Feeds

Microsoft's 'Chimney' stuffed by TCP/IP settlement

Alacritech - one of many

  • alert
  • submit to reddit

Next gen security for virtualised datacentres

Microsoft has settled a patent dispute with networking start-up Alacritech. The deal will see the companies cross license some technology and have Microsoft pay Alacritech an undisclosed sum. We know, we know. Microsoft pays off smaller firm is a familiar plot line.

Alacritech specializes in making TCP/IP offloading technology. In particular, it makes TOE (TCP/IP offload engines) cards that many once predicted would be key in the storage and server industries, as customers looked to divert networking traffic from processors. The technology hasn't taken off as well as Alacritech and others hoped. Nonetheless, Microsoft uses such TCP/IP offloading in a project code-name "Chimney" to give Windows a boost.

While present in Windows Server 2003, the offloading goods are really supposed to shine in Longhorn.

Alacritech also formed a cross-licensing deal with Broadcom.

"Alacritech’s patent cross-licenses with Microsoft and Broadcom provide Alacritech with access to certain Microsoft and Broadcom networking patents. Alacritech’s agreements with Microsoft and Broadcom include fees in undisclosed amounts paid to Alacritech. Collectively the agreements enable the three companies to work together to further expand the range of customer solutions available for scalable networked systems," Alacritech said.

In April, Alacritech won a preliminary injunction against Redmond.

Processor makers such as Sun Microsystems and Intel have been busy building similar networking aids into their chips. The rise of multicore processors that can handle different types of workloads could lessen the need for separate server cards that do similar things. Specialized software, of course, also plays a large role in these tasks.

All the vendors are looking to lessen the burden that crunching through the TCP/IP stack demands of current hardware. This problem is expected to worsen as technology such as iSCSI makes it possible to send large chunks of data over IP. ®

Related stories

Start-up reckons it can give you twice the processor
Microsoft loses Excel patent case
Patent injunction knocks Longhorn
Intel to attack greedy TCP/IP stack
Adaptec tempts mobo makers with Serial ATA
Sun gives glimpse of revised Solaris TCP/IP stack

The essential guide to IT transformation

More from The Register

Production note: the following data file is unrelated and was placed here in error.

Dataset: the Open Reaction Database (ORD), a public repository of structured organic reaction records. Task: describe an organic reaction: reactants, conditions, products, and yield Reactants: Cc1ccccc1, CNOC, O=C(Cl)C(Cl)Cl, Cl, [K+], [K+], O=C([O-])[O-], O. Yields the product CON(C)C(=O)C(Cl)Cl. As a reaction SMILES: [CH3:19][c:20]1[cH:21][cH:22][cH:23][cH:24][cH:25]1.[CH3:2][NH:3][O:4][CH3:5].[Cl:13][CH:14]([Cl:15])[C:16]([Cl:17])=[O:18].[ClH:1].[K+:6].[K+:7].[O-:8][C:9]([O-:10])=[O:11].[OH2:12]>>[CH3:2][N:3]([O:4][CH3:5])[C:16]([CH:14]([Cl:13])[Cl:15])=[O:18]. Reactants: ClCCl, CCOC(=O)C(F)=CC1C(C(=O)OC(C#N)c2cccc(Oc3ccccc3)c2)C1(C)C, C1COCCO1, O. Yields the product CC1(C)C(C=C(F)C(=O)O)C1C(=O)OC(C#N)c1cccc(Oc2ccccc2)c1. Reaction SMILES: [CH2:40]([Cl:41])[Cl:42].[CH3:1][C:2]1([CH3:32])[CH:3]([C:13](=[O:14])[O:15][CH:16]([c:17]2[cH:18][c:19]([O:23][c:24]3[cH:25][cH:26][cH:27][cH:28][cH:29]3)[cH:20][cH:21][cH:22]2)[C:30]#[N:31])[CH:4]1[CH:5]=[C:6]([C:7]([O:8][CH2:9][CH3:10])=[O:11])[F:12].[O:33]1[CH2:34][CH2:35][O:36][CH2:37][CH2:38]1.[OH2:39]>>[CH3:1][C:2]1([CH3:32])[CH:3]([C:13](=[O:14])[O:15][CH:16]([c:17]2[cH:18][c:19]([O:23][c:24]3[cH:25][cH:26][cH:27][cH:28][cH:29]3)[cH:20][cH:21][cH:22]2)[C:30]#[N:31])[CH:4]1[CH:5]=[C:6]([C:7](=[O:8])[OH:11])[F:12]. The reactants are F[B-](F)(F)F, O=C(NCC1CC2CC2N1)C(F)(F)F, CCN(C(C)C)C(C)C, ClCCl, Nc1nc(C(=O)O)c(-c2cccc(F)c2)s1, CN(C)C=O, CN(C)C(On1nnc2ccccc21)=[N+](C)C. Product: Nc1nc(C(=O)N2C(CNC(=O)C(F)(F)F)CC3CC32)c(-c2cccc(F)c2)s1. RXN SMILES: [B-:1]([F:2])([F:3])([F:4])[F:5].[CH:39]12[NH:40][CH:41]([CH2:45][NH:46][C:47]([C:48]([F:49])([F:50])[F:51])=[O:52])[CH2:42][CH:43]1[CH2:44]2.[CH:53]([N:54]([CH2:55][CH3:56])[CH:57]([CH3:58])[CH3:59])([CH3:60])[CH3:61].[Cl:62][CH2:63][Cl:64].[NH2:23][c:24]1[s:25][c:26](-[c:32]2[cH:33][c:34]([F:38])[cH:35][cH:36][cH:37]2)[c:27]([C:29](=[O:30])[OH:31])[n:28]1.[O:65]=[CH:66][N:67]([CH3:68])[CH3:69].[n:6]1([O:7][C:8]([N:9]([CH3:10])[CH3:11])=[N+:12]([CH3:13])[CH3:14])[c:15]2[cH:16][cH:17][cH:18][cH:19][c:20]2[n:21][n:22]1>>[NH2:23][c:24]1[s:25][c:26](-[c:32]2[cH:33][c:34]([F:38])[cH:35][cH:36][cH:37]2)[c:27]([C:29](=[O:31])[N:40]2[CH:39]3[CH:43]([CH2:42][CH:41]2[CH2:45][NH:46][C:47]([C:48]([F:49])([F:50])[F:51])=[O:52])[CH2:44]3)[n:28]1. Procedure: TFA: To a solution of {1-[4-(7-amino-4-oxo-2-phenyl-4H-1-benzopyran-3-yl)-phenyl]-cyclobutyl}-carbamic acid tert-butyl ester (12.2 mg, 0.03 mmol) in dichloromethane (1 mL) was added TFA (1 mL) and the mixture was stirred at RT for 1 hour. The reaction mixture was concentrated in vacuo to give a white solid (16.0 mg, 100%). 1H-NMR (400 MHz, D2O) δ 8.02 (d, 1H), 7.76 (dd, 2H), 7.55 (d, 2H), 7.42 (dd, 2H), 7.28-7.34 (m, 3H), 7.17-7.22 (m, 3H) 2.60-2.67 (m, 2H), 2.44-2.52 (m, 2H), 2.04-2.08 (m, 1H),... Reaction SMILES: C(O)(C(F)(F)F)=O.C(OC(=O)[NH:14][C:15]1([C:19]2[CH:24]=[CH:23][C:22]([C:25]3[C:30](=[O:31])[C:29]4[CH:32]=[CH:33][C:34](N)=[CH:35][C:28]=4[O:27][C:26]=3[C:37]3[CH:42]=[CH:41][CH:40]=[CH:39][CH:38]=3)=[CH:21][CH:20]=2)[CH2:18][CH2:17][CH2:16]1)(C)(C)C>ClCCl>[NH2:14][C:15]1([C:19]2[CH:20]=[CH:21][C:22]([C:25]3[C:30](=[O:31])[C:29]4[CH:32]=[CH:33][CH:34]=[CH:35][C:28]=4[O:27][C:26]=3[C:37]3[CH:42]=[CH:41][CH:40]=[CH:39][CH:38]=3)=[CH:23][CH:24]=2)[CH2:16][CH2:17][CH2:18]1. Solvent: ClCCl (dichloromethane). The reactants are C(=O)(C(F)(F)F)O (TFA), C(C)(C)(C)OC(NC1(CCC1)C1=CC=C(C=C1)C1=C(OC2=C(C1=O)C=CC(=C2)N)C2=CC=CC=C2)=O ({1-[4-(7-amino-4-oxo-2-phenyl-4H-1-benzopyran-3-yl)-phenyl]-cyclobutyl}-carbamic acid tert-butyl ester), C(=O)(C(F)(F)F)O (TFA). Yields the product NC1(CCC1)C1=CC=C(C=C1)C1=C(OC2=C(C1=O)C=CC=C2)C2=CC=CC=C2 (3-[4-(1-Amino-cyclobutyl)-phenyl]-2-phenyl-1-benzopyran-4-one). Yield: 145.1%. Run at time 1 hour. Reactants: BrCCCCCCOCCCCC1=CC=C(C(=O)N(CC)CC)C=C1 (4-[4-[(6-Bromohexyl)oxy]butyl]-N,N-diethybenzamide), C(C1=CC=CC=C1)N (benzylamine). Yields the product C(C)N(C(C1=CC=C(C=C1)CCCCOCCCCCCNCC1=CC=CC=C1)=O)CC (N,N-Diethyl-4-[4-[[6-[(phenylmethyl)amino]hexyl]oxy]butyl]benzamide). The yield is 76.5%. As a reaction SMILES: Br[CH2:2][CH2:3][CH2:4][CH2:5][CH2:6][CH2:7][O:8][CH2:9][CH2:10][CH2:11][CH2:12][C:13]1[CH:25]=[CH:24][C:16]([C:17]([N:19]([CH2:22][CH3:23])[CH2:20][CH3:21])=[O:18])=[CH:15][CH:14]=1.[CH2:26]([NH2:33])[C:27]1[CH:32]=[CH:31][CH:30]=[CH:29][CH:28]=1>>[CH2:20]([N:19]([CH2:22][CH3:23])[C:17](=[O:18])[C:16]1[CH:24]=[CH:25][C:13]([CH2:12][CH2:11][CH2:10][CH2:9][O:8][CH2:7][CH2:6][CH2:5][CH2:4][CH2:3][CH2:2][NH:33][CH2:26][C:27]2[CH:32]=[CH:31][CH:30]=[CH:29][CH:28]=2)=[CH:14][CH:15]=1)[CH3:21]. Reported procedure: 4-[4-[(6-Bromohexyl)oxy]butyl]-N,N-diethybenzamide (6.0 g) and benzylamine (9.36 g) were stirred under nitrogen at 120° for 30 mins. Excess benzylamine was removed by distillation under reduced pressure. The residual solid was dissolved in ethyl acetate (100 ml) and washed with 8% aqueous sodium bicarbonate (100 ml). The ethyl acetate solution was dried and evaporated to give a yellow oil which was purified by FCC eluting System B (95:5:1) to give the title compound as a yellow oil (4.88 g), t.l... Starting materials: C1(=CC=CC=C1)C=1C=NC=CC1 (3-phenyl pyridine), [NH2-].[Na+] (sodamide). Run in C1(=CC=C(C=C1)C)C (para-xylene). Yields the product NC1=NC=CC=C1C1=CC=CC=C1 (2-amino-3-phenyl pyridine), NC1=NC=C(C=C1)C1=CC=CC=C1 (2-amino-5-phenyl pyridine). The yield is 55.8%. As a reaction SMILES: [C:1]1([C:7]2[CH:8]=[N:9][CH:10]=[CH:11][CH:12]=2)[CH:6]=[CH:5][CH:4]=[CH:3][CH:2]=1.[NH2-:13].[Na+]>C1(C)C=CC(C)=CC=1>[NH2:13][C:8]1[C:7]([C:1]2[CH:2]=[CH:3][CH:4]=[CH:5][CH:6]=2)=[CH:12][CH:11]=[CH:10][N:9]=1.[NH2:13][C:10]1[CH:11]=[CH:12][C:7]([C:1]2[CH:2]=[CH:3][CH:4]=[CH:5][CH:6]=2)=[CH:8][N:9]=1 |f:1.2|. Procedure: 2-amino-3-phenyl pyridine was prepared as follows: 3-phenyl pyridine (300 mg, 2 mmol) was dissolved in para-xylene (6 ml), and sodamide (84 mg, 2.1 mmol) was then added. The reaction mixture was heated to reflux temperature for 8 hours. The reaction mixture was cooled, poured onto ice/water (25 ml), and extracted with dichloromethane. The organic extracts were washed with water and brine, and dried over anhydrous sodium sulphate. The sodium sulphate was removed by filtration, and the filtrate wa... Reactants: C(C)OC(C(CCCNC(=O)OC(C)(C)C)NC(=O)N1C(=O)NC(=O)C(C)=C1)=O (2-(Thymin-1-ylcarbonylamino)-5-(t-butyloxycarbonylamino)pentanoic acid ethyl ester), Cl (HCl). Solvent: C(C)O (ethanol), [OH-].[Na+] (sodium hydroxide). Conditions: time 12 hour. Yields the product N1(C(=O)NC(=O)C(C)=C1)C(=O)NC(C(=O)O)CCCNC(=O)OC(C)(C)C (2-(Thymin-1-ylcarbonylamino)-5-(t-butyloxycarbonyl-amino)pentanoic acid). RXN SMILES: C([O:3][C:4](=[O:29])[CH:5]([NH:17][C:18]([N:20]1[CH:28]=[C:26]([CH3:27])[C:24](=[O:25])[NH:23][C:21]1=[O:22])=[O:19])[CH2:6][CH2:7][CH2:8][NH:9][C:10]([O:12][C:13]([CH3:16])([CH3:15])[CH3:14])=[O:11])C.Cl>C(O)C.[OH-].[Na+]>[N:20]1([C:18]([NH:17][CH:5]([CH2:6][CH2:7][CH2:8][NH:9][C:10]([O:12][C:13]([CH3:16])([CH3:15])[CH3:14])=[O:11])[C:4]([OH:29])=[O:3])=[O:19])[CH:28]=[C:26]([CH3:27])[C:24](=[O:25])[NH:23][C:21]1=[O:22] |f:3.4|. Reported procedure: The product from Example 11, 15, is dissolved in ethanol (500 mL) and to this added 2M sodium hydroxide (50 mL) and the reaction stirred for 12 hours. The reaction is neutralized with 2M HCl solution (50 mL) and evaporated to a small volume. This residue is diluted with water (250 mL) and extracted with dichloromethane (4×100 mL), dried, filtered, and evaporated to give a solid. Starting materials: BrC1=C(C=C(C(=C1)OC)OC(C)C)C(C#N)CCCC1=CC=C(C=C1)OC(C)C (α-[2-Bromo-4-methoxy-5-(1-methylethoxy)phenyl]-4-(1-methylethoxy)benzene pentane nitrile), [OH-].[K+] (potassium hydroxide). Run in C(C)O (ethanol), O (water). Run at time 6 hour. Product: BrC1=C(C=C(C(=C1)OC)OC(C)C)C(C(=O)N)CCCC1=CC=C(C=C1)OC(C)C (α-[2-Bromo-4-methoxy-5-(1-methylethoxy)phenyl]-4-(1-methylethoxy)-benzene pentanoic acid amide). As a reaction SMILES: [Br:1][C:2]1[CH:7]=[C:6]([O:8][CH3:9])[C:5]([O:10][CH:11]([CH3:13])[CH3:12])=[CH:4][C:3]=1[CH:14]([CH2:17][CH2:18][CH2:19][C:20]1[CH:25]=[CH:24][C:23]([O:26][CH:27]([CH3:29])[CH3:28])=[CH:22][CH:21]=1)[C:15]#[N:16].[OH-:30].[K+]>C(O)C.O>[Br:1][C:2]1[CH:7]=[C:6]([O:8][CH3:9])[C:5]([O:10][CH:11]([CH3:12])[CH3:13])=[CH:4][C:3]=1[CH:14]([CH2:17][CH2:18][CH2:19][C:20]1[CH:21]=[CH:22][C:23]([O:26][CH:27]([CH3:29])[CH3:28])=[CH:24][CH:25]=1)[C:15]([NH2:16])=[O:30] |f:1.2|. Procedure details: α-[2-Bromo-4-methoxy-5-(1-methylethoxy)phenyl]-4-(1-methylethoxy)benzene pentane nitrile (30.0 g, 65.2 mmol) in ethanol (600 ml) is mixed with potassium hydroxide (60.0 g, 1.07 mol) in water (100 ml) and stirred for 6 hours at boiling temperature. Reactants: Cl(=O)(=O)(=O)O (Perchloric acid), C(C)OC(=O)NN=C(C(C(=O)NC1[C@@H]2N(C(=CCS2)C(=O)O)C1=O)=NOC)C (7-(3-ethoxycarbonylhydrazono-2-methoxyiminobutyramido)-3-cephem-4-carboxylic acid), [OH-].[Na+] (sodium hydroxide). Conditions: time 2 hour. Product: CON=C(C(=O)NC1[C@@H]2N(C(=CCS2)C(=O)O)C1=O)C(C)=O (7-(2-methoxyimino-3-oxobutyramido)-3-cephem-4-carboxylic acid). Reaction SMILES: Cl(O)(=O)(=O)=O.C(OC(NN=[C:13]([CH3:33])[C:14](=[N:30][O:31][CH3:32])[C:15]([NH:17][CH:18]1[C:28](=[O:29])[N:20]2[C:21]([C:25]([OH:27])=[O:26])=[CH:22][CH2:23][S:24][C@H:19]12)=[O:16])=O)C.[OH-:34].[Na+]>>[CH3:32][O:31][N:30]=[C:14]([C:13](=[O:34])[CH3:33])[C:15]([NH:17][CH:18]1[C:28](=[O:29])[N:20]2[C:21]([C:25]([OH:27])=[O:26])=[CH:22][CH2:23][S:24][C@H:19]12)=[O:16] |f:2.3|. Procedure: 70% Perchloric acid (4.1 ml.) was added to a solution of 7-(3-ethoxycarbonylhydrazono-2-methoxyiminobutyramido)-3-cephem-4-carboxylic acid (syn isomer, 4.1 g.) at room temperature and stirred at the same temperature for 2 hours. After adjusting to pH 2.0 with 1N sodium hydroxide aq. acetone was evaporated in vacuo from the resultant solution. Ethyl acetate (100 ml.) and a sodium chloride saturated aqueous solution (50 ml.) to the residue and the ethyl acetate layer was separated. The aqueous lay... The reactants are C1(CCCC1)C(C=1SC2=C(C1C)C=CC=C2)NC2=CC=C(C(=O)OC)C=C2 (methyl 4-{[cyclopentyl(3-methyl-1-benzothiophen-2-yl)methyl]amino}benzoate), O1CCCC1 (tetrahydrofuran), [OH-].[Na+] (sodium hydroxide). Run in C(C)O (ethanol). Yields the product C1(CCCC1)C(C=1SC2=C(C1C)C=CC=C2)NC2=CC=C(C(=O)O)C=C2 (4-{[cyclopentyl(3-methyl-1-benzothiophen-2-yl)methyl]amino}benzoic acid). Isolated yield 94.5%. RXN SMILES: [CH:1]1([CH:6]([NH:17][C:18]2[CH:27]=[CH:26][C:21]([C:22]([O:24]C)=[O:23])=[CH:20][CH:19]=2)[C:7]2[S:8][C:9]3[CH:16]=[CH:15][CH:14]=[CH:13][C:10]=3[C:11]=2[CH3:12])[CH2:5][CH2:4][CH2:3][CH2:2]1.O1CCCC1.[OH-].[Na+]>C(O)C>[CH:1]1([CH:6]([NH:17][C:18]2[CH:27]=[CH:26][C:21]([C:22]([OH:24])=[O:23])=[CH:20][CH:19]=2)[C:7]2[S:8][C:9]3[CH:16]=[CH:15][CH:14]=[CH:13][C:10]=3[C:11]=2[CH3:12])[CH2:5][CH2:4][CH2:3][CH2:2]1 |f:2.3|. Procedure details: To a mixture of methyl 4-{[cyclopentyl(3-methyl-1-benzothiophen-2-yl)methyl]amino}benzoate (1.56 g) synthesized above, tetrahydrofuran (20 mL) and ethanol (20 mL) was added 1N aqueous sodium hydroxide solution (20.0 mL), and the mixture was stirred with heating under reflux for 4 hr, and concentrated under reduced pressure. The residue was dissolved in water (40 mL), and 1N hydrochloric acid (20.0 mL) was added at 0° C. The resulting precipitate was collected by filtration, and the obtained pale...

next story
The Return of BSOD: Does ANYONE trust Microsoft patches?
Sysadmins, you're either fighting fires or seen as incompetents now
Microsoft: Azure isn't ready for biz-critical apps … yet
Microsoft will move its own IT to the cloud to avoid $200m server bill
Oracle reveals 32-core, 10 BEEELLION-transistor SPARC M7
New chip scales to 1024 cores, 8192 threads 64 TB RAM, at speeds over 3.6GHz
US regulators OK sale of IBM's x86 server biz to Lenovo
Now all that remains is for gov't offices to ban the boxes
Object storage bods Exablox: RAID is dead, baby. RAID is dead
Bring your own disks to its object appliances
Nimble's latest mutants GORGE themselves on unlucky forerunners
Crossing Sandy Bridges without stopping for breath
prev story

Whitepapers

Implementing global e-invoicing with guaranteed legal certainty
Explaining the role local tax compliance plays in successful supply chain management and e-business and how leading global brands are addressing this.
7 Elements of Radically Simple OS Migration
Avoid the typical headaches of OS migration during your next project by learning about 7 elements of radically simple OS migration.
BYOD's dark side: Data protection
An endpoint data protection solution that adds value to the user and the organization so it can protect itself from data loss as well as leverage corporate data.
Consolidation: The Foundation for IT Business Transformation
In this whitepaper learn how effective consolidation of IT and business resources can enable multiple, meaningful business benefits.
High Performance for All
While HPC is not new, it has traditionally been seen as a specialist area – is it now geared up to meet more mainstream requirements?